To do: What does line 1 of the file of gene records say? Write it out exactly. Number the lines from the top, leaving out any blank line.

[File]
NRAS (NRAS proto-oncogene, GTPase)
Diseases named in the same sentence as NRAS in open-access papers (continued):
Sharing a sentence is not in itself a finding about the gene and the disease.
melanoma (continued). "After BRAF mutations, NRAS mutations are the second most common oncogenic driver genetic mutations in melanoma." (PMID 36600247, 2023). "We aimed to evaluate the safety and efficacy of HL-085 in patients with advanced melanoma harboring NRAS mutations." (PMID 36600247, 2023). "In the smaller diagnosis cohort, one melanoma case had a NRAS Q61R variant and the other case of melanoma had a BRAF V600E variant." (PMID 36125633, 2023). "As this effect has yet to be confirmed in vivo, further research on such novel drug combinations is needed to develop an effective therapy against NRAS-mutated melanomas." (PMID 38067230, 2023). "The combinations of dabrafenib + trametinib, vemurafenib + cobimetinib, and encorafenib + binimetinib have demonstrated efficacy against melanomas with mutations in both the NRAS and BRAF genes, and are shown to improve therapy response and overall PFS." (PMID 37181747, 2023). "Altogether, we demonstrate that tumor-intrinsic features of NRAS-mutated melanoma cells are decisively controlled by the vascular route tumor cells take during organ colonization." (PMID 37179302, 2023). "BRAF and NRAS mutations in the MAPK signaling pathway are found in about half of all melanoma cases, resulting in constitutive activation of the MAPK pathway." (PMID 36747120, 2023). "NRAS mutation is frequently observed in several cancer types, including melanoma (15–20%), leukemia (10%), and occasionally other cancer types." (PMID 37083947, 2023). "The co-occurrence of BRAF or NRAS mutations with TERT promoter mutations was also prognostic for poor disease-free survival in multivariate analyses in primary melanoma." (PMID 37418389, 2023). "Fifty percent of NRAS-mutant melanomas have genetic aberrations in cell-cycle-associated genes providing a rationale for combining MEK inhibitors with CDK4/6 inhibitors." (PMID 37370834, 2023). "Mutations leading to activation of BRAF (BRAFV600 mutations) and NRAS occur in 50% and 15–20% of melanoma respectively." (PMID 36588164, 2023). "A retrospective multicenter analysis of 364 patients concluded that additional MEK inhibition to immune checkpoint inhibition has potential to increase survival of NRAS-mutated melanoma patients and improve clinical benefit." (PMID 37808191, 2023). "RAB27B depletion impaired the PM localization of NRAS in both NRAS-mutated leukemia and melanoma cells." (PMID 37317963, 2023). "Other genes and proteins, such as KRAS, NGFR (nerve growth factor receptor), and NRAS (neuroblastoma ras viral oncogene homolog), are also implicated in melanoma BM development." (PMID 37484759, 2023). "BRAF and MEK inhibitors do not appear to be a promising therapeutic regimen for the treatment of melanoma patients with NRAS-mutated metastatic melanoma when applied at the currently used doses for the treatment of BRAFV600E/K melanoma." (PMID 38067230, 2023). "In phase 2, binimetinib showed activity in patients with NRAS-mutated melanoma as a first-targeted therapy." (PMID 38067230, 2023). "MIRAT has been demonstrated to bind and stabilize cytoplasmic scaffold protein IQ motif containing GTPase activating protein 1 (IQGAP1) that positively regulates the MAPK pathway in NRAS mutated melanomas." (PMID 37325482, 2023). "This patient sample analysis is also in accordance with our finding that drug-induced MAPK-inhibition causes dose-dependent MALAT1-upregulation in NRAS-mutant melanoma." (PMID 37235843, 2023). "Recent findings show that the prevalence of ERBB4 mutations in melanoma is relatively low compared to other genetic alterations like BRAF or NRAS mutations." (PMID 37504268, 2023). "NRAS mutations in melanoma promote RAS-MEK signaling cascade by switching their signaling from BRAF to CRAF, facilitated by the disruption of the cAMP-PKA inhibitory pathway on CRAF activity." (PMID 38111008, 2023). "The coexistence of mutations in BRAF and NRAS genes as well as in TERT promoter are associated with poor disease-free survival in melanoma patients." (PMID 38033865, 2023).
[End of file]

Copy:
NRAS (NRAS proto-oncogene, GTPase)